RUN for the Love of Life is a thought-provoking memoir that gently guides the reader through the author’s rawest and most central moments of her life. Together, one begins to understand what she has gained, even during those most challenging of times, and by proxy how each of us can triumph over the difficulties in our lives. Erica Terblanche is an accomplished endurance runner and adventure racer, and has won numerous iconic long-distance races all over the world. RUN for the Love of Life is her first book.
An extract from the book has been republished below with permission.
Day 5 – Rest
The Long Day was over. At 8am, the last racers finally crossed the line after 26 hours of battle. Lorraine collapsed next to me, her feet looking like those of a leper: Bandaged, bloodied, and swollen beyond recognition. She fell into the deepest, sweetest sleep for the remainder of the day.
We had a whole day to rest, swim, eat and recover before we had to face the final 73km to the finish. All day we lazed together under the hot marquees, talking nonsense, telling stories and sharing our meagre rations of food as acts of great generosity. On these races, by the fifth day, food is bitterly scarce.
Ayob brought me a rusk – a hard biscotti-like, quintessentially South African biscuit made for dunking. I shared it with Helen. Richard gave me a few sticks of sugared, dried fruit. We call it mebos. It was a lifesaver when my stomach refused everything else. Morgan arrived with gifts of delicious oatmeal bars, which saved me from having to gag on oats for breakfast. Hong Tan from Singapore gave me two rice cakes. They must have been the most delicious things I had eaten all race – bland, light and forgiving on my stomach.
A desert race is made up of the sum of a thousand small kindnesses.
Our shared adversity opens us to each other. We share our precious morsels of food; we hobble to the kettles on sore feet to fetch hot water for the fallen; we give away our last pair of socks; we rub each other’s painful shoulders and offer to cuddle up for body heat against the cold desert chill.
Evening cooled the Earth. Fireflies darted back and forth over the swift, black river, and arced lighting silhouetted the distant mountains that we had crossed on the Long Day. The air smelled humid and rich with the promise of approaching rain.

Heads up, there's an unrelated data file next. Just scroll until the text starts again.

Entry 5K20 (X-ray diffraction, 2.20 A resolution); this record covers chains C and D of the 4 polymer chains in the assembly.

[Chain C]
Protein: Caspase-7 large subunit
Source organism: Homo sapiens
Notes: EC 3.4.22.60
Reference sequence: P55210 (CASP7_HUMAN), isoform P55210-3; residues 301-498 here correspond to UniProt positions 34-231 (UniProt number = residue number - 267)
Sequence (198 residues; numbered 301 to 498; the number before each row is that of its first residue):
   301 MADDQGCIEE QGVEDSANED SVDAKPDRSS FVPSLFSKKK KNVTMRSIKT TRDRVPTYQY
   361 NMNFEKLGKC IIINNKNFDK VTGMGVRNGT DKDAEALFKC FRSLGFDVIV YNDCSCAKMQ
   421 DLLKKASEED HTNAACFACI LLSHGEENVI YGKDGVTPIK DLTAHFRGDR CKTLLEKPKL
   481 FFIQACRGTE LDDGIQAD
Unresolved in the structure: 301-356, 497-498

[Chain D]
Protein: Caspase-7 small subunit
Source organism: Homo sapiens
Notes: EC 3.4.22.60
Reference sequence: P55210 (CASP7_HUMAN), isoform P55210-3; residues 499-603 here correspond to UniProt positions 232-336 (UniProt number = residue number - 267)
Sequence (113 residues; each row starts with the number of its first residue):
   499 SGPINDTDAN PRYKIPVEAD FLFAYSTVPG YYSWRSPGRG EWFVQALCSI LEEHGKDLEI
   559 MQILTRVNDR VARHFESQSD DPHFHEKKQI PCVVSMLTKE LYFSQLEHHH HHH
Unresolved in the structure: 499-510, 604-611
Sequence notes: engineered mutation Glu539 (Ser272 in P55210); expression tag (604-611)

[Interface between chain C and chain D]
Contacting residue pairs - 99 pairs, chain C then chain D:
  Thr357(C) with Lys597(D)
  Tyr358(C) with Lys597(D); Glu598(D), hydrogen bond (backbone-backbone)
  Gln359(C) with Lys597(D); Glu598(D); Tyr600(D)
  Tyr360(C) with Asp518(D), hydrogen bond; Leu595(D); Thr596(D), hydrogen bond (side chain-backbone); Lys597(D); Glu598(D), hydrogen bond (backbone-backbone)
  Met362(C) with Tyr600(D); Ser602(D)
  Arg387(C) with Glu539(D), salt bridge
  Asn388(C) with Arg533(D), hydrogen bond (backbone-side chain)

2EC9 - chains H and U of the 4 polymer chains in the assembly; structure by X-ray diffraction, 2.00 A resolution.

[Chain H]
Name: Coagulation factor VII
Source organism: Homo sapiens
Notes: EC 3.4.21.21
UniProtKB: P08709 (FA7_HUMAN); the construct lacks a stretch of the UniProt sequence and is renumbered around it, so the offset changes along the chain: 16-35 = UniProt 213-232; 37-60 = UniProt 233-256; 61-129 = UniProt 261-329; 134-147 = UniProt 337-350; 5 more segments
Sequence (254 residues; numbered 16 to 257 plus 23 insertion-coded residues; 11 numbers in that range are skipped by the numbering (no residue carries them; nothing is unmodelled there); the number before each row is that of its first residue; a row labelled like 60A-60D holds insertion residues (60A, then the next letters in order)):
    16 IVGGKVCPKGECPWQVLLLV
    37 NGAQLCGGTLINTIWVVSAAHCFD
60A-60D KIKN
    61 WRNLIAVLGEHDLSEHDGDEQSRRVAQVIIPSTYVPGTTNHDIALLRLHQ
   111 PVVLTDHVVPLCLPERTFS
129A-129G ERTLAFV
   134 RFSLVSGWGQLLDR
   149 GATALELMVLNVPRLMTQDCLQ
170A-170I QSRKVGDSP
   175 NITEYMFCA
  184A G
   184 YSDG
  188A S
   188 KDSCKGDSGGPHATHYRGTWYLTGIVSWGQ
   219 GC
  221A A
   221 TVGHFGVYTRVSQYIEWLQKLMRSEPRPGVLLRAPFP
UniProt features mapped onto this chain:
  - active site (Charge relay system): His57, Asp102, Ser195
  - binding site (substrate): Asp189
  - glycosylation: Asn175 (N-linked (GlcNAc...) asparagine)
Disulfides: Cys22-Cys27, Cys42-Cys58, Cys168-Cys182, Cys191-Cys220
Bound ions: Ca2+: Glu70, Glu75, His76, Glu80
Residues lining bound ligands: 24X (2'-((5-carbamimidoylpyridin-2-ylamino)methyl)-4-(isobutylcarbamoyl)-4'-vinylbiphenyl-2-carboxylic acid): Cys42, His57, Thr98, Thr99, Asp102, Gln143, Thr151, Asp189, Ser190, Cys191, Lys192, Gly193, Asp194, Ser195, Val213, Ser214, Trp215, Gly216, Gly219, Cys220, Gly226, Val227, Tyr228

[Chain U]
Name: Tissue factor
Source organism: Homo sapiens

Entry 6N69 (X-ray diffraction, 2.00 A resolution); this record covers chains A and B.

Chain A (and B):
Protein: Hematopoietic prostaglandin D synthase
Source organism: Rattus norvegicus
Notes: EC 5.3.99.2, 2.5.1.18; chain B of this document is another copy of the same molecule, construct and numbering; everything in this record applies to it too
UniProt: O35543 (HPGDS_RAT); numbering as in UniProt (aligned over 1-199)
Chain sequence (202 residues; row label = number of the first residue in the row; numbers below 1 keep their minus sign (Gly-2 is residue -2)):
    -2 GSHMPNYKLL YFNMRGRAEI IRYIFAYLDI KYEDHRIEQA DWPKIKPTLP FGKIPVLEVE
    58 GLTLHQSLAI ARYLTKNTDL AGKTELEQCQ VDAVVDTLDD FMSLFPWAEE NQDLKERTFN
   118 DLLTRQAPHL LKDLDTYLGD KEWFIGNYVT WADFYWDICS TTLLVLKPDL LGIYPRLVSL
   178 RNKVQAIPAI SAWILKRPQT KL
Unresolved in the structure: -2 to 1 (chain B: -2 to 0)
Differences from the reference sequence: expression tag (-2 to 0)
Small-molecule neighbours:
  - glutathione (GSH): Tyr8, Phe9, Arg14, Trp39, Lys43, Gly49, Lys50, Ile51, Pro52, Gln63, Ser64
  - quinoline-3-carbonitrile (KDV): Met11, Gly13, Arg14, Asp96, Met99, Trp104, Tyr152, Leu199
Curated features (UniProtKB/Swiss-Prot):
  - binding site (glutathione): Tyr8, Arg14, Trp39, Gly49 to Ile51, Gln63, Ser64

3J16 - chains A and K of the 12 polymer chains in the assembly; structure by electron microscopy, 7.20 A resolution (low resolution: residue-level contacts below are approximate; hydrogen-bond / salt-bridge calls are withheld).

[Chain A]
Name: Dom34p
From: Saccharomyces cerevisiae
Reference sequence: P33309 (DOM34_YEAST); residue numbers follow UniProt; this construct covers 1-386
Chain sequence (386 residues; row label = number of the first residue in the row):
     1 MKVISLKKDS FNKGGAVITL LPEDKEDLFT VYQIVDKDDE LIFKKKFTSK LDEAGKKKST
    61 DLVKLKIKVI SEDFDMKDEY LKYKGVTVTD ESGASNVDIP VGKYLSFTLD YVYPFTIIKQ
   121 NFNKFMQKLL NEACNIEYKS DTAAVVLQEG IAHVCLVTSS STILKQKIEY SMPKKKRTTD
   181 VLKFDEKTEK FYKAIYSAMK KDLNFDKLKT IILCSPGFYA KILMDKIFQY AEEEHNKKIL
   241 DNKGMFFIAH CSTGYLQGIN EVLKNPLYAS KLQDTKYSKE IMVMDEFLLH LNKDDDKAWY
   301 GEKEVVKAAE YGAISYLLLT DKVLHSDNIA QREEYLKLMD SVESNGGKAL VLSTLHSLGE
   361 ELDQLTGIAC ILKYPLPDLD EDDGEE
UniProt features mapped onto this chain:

By 10pm, desert rain had arrived on the tail of a dusty storm. The tents flapped dangerously, and after a volley of fierce gusts, three of them collapsed on to sleeping racers. In the dark, we scurried to help each other and settled back down for a restless, watchful sleep. I lay awake for a long time, smelling the wet Earth and trying to ignore my nausea and bowel discomfort, which had returned in full force.
Day 6 – Coming home
We were slow to the startline at on the Day 6, somehow lethargic from the rest. Ahead of us loomed another 50km of endurance, to be toploaded on to bodies that had already covered 180km of racing through a hell of sand, heat and pain.
About 23% of the field had already withdrawn. It was the highest number of withdrawals recorded in the 20-year history of KAEM. Alet had reported a record number of critical medical emergencies and had administered a greater number of saline drips than on any previous event.
At 8:30am, I set off together with Helen, Russell and Hylton. We ran hard out of camp and across the deep sand, with Helen chomping at the bit and pushing the pace. Having neither the energy nor the mind to chase, I let them go.
To my surprise, I arrived at Checkpoint 1 just as Helen left. Around 20km, shortly after Checkpoint 2, I caught up with her again. She was walking.
“Are you okay?” I asked and slowed down to walk with her. The feeling between us was pleasant and collegial. “Yes,” she answered curtly – not because she was unfriendly but because she spoke little. Her candid brevity was most appealing. On the flats and hard-packed sections, we jogged together, and in between the long silences, Helen told me about her stellar career in triathlons, and how, in 2010, she had become one of the top 10 Ironwomen in the world. She had taken the podium together with triathlon greats like Chrissie Wellington. I understood that she had come to the desert to rest from the chase and the pressures of the leader board, as well as some other heartaches in her life. In some way, we all went to the desert to heal.
We trotted side by side, enjoying each other’s company, and entered into Checkpoint 3 where the volunteers welcomed us: “Looks like the two of you are on an easy training run.” Helen sat down. As always, I refrained from taking a seat. In long-distance racing, nowhere poses greater danger than checkpoints, where there is shade and the temptation of chairs and the beguiling care of volunteers. The moment one sits down, four minutes can flash by in a wink. On a stage with five checkpoints, that amounts to 20 minutes foregone! Good transition discipline can secure a win against far stronger competitors.